Somali Current

The Somali Current is a cold ocean boundary current that runs along the coast of Somalia and Oman in the Western Indian Ocean and is analogous to the Gulf Stream in the Atlantic Ocean. This current is heavily influenced by the monsoons and is the only major upwelling system that occurs on a western boundary of an ocean. The water that is upwelled by the current merges with another upwelling system, creating one of the most productive ecosystems in the ocean.The Somali current is characterized by seasonal changes influenced by the Southwest monsoon and the Northeast Monsoon. During the months of June to September, the warm Southwest monsoon moves the coastal waters northeastward, creating coastal upwelling. The upwelled water is carried offshore by Ekman transport and merges with water that was brought to the surface by open-ocean upwelling. The Findlater jet, a narrow low-level, atmospheric jet, also develops during the Southwest monsoon, and blows diagonally across the Indian Ocean, parallel to the coasts of Somalia and Oman. As a result, an Ekman transport is created to the right of the wind. At the center of the jet, the transport is maximum and decreases to the right and left with increasing distance. To the left of the jet center, there is less water movement toward the center than is leaving, creating a divergence in the upper layer and resulting in an upwelling event (Ekman suction). In contrast, to the right of the center of the jet, more water is coming from the center than is leaving, creating a downwelling event (Ekman pumping). This open-ocean upwelling in combination with the coastal upwelling cause a massive upwelling. The Northeast monsoon, which occurs from December to February, causes a reversal of the Somalia current, moving the coastal waters southwest. Cooler air causes the surface water to cool and creates deep mixing, bringing abundant nutrients to the surface.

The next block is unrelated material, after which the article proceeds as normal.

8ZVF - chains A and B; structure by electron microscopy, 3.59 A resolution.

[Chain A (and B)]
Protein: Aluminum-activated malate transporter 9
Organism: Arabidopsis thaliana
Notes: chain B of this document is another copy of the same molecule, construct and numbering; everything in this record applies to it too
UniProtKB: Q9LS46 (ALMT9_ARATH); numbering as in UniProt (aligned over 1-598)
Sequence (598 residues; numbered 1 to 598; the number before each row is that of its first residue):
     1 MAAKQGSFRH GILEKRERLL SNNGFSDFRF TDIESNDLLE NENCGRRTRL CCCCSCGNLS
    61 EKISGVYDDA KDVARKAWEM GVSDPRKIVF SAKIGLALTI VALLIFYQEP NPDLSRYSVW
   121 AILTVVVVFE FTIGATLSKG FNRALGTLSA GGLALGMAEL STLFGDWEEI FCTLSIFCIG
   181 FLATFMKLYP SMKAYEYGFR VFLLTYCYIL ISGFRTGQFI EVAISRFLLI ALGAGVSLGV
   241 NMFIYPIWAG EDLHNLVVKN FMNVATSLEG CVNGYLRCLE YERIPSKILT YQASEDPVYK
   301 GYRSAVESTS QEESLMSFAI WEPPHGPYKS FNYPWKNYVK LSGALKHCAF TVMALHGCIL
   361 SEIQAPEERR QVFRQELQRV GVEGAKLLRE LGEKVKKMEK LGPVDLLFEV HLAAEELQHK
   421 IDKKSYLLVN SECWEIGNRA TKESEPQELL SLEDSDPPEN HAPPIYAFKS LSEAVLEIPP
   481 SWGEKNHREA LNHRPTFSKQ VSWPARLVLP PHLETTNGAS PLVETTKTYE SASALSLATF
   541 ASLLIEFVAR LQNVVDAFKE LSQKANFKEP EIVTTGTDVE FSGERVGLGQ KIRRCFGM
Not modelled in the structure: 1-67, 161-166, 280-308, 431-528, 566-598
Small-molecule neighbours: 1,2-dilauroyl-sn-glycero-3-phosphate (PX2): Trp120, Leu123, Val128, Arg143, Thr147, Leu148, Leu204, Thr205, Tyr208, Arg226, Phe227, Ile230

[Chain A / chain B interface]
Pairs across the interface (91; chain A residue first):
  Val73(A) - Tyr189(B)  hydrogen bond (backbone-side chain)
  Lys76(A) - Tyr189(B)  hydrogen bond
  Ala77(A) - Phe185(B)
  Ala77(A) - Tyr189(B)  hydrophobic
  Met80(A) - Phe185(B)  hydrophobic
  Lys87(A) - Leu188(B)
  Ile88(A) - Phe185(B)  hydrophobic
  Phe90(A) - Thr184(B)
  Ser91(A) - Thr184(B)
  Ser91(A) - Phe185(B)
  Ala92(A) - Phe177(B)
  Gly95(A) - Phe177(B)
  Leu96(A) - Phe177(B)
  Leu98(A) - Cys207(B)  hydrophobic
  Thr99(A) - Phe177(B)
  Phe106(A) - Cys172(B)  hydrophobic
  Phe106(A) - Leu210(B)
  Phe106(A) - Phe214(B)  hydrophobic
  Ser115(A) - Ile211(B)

The Squaliformes are an order of sharks that includes about 126 species in seven families.